Awesome: The Witcher

     Original Short Stories & Novels 
     2002 TV Series 
  • Yes, the TV Show version may be packed with Narm Charm, but it still has plenty of awesome moments and Michał Żebrowski really tries his hardest to portray the itinerant monster slayer.
    • The fact that Geralt pretty much fights a renegade Witcher in nearly every other episode. And wipes the floor with them, as his mutations are more advanced. And his abilities more honed.
    • One for whenever Geralt preaches tolerance for sentient monsters that co-exist without directly harming humans.
  • At the beginning of episode one, the boy who'd become the White Wolf pulls the Elderly Witcher's dagger away from his father's throat and decides to leave voluntarily.
  • Episode two is filled with so many establishing character moments for adult Geralt's badassitude, including:
    • Ozbert, a bullying master Witcher, canes his student, Gascaden, over the head until he's bleeding and concussed; for not being able to throw him off his horse during training. Geralt avoids his blows until the master is suitably pissed off.
    Ozbert: Stay still, coward!
    Geralt: (slow-motion judo flips him out of the saddle)
    Adela: Fight the normal way.
    Geralt: (grinning) What does it mean, 'normal'?
    • Our protagonist being forced to stand on a stump known as 'the square' for two days and nights as punishment for his unorthodox ways against the Witcher Code. Out of the three students forced to endure this torture; Geralt is the only one who doesn't collapse from muscle spasms. Then he defeats a vengeful and jealous Novitiate Witcher a mere hour later by making his rush attack carry him over the edge of a cliff!
    • Geralt defeating Witcher Thornwald in mortal combat, despite being weighed down by bulky armour and facing down a very experienced member of the Wolf School, who had not only been on the path long before his own metamorphosis, but who had also made his career by being the only Witcher to successfully fight in full plate as his signature style.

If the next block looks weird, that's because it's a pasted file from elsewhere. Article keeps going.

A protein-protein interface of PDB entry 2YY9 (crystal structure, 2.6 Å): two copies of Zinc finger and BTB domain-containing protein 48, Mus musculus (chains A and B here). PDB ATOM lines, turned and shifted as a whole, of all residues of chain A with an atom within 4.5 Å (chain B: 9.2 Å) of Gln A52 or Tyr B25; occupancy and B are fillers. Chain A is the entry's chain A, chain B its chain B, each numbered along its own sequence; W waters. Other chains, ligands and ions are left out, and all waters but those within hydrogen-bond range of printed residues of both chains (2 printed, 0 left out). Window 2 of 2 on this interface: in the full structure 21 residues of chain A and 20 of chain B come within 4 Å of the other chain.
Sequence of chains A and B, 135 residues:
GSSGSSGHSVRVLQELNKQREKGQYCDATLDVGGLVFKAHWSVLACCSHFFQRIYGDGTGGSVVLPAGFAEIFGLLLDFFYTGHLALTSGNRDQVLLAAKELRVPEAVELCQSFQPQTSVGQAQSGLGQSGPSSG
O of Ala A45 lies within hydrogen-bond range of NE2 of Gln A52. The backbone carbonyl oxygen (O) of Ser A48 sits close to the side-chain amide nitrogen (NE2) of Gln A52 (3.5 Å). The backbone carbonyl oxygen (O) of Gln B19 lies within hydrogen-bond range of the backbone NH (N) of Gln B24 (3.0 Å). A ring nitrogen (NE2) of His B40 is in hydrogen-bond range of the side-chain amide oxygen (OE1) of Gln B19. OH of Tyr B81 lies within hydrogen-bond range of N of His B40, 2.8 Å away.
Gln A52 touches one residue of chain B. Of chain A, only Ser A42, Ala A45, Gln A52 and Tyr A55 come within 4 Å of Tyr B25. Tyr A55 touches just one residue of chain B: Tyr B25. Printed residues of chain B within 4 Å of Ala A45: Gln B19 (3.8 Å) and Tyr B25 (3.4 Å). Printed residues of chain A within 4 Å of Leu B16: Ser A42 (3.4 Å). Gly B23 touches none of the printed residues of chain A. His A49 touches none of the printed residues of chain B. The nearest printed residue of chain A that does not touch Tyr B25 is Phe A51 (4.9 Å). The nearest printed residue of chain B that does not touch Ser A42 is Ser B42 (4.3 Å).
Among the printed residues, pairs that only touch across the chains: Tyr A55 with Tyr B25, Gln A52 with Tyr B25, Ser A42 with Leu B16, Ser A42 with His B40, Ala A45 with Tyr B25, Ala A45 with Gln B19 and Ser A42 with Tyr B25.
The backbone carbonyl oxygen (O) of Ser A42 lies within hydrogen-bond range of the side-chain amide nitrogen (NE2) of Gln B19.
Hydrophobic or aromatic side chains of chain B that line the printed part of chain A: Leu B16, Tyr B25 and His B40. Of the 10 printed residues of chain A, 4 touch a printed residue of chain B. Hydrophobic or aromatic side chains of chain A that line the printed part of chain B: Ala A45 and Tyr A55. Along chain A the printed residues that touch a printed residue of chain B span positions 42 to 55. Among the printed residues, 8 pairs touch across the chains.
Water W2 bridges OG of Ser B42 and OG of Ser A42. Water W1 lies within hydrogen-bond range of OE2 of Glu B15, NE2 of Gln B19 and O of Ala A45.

• By episode three: the White-haired Wanderer shows us the full extent of his enhanced senses by using powdered elixir to increase the sensitivity of his hearing and sight to near supernatural levels and locate patrols over a mile away. Thereby being able to avoid most of Falwick's men-at-arms while trying to get Moren back to her home, in Brokilon.
  • Halfway through episode four, (though it's followed by the first truly bizzare moment in the series; where our protagonist does something to Yarpen with his sword.) Geralt trying but failing to rescue a dangling Yennefer, and then Dandelion saving the pair of them from falling down the ravine by being the only one to lower them a rope.
  • Some human youths mock Geralt's profession and call him a changeling at the beginning of episode five. Geralt shuts them down pretty damn fast.
    • This exchange.
    Herbolth: You're drunk, Witcher. Do you want trouble? Watch yourself, or you'll end up in the dungeon. Or on the end of a rope.